Sunday, May 30, 2010, 6:00 AM
For my camaign, I just created an arch villain by applying the warlord template to the ghoul creature and I produced a nigh-godlike powerhouse well beyond the experience the characters would receive for his defeat. On the other hand, tonight the characters are fighting a dragon which I had to bump up with two minion spewing traps in order to make it stand up to the fight. To make the dragon, by the way, I lowered its level using monster builder. I think, it's a level 4 solo now, instead of a level 5. I thought seriously of making it a level 7 Elite b/c I prefer elites to solo in every way.
What all this manipulation has highlighted for me is the strange way that D and D classifies its adversaries into the four roles Minion, Standard, Elite, and Solo. Minions are pointless, but I think are supposed to be--so the game mechanic seems to work there. Plus, minions used well, can be worth their points. I got a lot of good ideas from these people (minus me).
As for standards, they are...well...standard. A standard plus a template is an Elite and for me, that makes a lot of sense (for reasons that I'll go into in a minute). Elites, I think, are worth their points in general so long as you manipulate their powers (adding powers, turning encounter powers into recharges, changing damage levels, etc.). The leap up from Elite to Solo, however, seems to me to cause a real dip in the 'monster power to experience cost' ratio and for good reason.
First the problem
A Solo is equal to five creatures of its level in power, and one would hope, more. An Elite is worth two, a ratio that's easy to keep up--just double their potential for damage. Not so for Solos; you can't just multiply their power output by five, and so you have to find other things to make up with the obvious recourse to manipulation. You add encounter powers, you make encounter powers recharge, you give them more at will powers, etc., but does this really work?
Consider this: five standard creatures get to use their encounter powers 5 times during a battle. A solo with that power at recharge 4+ will probably use it 3 times in the average 6 round combat. A solo has 5x as many hit points as the average creature, but because it is a single entitity, it more easilly grants combat advantage. It will be hit more often, and if the party has the right character combo, it will take 17 extra points of damage to people like rogues. Also, while the creature can more easilly shake off effects with its +2 saving throws, it still suffers them and so dazed and stuns aren't spread between five creatures, but stacked on one.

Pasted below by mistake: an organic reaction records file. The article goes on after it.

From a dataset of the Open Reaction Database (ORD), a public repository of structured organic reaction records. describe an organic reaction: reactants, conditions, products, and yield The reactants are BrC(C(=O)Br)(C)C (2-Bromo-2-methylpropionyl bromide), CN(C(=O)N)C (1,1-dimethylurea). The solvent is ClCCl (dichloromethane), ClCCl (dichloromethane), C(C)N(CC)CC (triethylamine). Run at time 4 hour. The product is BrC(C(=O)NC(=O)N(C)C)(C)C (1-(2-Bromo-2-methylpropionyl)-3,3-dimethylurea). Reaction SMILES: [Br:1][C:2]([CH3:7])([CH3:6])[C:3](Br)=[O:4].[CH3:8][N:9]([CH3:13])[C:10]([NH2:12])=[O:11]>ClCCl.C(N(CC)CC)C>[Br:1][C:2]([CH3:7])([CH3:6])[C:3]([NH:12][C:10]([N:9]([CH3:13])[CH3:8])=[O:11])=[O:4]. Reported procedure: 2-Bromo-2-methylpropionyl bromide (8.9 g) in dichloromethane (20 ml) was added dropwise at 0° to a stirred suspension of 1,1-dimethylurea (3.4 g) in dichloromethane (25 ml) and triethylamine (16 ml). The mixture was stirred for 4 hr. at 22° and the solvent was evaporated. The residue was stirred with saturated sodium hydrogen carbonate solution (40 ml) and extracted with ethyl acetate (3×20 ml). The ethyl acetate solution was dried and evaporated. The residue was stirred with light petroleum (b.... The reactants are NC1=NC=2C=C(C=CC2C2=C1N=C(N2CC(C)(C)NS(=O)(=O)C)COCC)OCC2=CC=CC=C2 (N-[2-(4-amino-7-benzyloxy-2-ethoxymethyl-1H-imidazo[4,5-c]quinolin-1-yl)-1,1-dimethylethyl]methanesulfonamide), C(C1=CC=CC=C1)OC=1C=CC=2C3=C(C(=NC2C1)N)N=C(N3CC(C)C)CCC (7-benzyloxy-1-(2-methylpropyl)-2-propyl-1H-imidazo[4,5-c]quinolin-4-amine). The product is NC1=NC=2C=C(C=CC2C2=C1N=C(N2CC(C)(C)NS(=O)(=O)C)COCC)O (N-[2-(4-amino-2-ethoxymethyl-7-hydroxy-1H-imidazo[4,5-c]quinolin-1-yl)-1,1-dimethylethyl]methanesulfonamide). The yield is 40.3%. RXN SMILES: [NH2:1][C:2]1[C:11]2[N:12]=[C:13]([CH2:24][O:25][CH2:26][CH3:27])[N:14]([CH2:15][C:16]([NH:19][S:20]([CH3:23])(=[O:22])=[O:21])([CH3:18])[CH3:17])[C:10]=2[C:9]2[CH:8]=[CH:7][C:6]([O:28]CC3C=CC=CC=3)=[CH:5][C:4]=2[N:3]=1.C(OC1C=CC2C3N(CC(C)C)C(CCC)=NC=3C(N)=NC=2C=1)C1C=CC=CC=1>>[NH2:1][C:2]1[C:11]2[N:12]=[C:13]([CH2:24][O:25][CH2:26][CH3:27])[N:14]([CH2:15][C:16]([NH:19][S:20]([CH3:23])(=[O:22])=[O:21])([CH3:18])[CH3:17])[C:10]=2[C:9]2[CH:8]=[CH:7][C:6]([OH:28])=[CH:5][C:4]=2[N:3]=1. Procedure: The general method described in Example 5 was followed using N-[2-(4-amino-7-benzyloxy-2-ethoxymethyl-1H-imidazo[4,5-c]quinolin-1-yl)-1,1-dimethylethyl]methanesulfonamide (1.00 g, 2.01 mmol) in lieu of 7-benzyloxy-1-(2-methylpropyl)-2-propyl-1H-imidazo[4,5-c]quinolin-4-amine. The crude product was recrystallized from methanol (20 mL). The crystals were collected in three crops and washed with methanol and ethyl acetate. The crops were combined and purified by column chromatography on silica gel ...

The result is that most solos become sit down charlies. Once the players begin wailing on it, they continue until it the monster dead. Any advantages that the monster tends to have go simply towards extending the battle beyond the point where it would end enjoyably. This is, plainly put, no good.
Fixing the Problem
My assumption is that the problem is in the definition of 'power level' that undergirds this system: namely, that a creature with 5x as many hit points is 5x as powerful. This is not so. A creature that does 5x as much damage is more powerful--having more hit points may give the creature greater chance to do damage, but the relationship is not so direct as 2x hit point=2x damage.
When you apply a class template to a monster, it gains 2 encounter powers (one encounter and one daily, actually). This leaves the elite creature with, most likely 3 or 4 encounter powers. A solo shouldn't have less than four powers that are equivalent to these kinds of powers and ought to have at least one that resembles a character daily at its level. This would make it equivalent to a class-templated elite. Great. Now take the weakest of those encounter powers, and make it an at-will. Take the second weakest and make it a recharge 4+, third weakest and make it a recharge 6+, and take the most powerful and make it recharge when the creature is bloodied.